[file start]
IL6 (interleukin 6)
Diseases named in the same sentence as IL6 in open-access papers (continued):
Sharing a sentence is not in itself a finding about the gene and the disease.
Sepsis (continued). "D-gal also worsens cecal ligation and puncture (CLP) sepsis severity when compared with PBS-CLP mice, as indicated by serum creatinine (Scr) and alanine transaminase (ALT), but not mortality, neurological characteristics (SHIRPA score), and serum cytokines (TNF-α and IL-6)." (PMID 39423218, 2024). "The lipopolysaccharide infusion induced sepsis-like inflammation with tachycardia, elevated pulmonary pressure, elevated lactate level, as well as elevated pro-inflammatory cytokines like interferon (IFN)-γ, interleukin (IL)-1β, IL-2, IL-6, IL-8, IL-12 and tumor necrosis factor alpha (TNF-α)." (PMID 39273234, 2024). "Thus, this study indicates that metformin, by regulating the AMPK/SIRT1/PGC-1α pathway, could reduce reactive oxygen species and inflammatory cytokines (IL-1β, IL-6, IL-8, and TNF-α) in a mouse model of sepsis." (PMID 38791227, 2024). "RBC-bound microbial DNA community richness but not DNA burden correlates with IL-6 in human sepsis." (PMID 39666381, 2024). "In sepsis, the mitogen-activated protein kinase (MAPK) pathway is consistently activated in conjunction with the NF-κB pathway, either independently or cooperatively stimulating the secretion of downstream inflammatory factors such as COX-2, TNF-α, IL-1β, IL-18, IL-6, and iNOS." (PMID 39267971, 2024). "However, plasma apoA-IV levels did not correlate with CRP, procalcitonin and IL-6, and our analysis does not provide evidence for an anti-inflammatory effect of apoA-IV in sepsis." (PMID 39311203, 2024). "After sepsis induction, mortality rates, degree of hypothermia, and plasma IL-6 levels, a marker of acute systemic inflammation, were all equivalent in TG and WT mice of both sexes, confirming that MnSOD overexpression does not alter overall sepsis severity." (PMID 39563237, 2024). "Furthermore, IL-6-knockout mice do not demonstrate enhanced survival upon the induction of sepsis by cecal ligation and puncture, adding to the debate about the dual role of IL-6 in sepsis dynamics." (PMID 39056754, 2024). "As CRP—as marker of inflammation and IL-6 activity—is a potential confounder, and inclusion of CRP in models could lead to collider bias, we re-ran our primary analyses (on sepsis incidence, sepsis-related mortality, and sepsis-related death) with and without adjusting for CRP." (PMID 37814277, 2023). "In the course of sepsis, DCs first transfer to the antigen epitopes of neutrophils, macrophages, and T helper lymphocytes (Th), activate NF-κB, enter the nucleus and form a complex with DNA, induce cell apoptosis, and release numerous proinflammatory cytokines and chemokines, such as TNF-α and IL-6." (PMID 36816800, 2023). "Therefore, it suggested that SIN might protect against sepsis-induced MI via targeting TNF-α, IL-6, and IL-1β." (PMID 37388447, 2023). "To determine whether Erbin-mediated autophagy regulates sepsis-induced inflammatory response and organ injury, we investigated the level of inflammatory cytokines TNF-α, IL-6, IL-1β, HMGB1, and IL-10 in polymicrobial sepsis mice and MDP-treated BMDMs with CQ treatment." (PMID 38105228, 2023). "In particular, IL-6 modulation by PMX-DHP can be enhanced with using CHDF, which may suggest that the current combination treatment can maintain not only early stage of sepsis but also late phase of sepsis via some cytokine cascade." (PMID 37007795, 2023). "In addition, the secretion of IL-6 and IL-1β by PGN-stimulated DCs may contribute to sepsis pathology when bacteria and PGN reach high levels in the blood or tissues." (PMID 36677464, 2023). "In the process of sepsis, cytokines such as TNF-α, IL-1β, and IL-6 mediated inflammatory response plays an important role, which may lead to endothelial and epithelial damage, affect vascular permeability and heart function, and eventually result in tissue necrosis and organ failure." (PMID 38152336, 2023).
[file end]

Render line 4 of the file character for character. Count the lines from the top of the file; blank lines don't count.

Sepsis (continued). "D-gal also worsens cecal ligation and puncture (CLP) sepsis severity when compared with PBS-CLP mice, as indicated by serum creatinine (Scr) and alanine transaminase (ALT), but not mortality, neurological characteristics (SHIRPA score), and serum cytokines (TNF-α and IL-6)." (PMID 39423218, 2024). "The lipopolysaccharide infusion induced sepsis-like inflammation with tachycardia, elevated pulmonary pressure, elevated lactate level, as well as elevated pro-inflammatory cytokines like interferon (IFN)-γ, interleukin (IL)-1β, IL-2, IL-6, IL-8, IL-12 and tumor necrosis factor alpha (TNF-α)." (PMID 39273234, 2024). "Thus, this study indicates that metformin, by regulating the AMPK/SIRT1/PGC-1α pathway, could reduce reactive oxygen species and inflammatory cytokines (IL-1β, IL-6, IL-8, and TNF-α) in a mouse model of sepsis." (PMID 38791227, 2024). "RBC-bound microbial DNA community richness but not DNA burden correlates with IL-6 in human sepsis." (PMID 39666381, 2024). "In sepsis, the mitogen-activated protein kinase (MAPK) pathway is consistently activated in conjunction with the NF-κB pathway, either independently or cooperatively stimulating the secretion of downstream inflammatory factors such as COX-2, TNF-α, IL-1β, IL-18, IL-6, and iNOS." (PMID 39267971, 2024). "However, plasma apoA-IV levels did not correlate with CRP, procalcitonin and IL-6, and our analysis does not provide evidence for an anti-inflammatory effect of apoA-IV in sepsis." (PMID 39311203, 2024). "After sepsis induction, mortality rates, degree of hypothermia, and plasma IL-6 levels, a marker of acute systemic inflammation, were all equivalent in TG and WT mice of both sexes, confirming that MnSOD overexpression does not alter overall sepsis severity." (PMID 39563237, 2024). "Furthermore, IL-6-knockout mice do not demonstrate enhanced survival upon the induction of sepsis by cecal ligation and puncture, adding to the debate about the dual role of IL-6 in sepsis dynamics." (PMID 39056754, 2024). "As CRP—as marker of inflammation and IL-6 activity—is a potential confounder, and inclusion of CRP in models could lead to collider bias, we re-ran our primary analyses (on sepsis incidence, sepsis-related mortality, and sepsis-related death) with and without adjusting for CRP." (PMID 37814277, 2023). "In the course of sepsis, DCs first transfer to the antigen epitopes of neutrophils, macrophages, and T helper lymphocytes (Th), activate NF-κB, enter the nucleus and form a complex with DNA, induce cell apoptosis, and release numerous proinflammatory cytokines and chemokines, such as TNF-α and IL-6." (PMID 36816800, 2023). "Therefore, it suggested that SIN might protect against sepsis-induced MI via targeting TNF-α, IL-6, and IL-1β." (PMID 37388447, 2023). "To determine whether Erbin-mediated autophagy regulates sepsis-induced inflammatory response and organ injury, we investigated the level of inflammatory cytokines TNF-α, IL-6, IL-1β, HMGB1, and IL-10 in polymicrobial sepsis mice and MDP-treated BMDMs with CQ treatment." (PMID 38105228, 2023). "In particular, IL-6 modulation by PMX-DHP can be enhanced with using CHDF, which may suggest that the current combination treatment can maintain not only early stage of sepsis but also late phase of sepsis via some cytokine cascade." (PMID 37007795, 2023). "In addition, the secretion of IL-6 and IL-1β by PGN-stimulated DCs may contribute to sepsis pathology when bacteria and PGN reach high levels in the blood or tissues." (PMID 36677464, 2023). "In the process of sepsis, cytokines such as TNF-α, IL-1β, and IL-6 mediated inflammatory response plays an important role, which may lead to endothelial and epithelial damage, affect vascular permeability and heart function, and eventually result in tissue necrosis and organ failure." (PMID 38152336, 2023).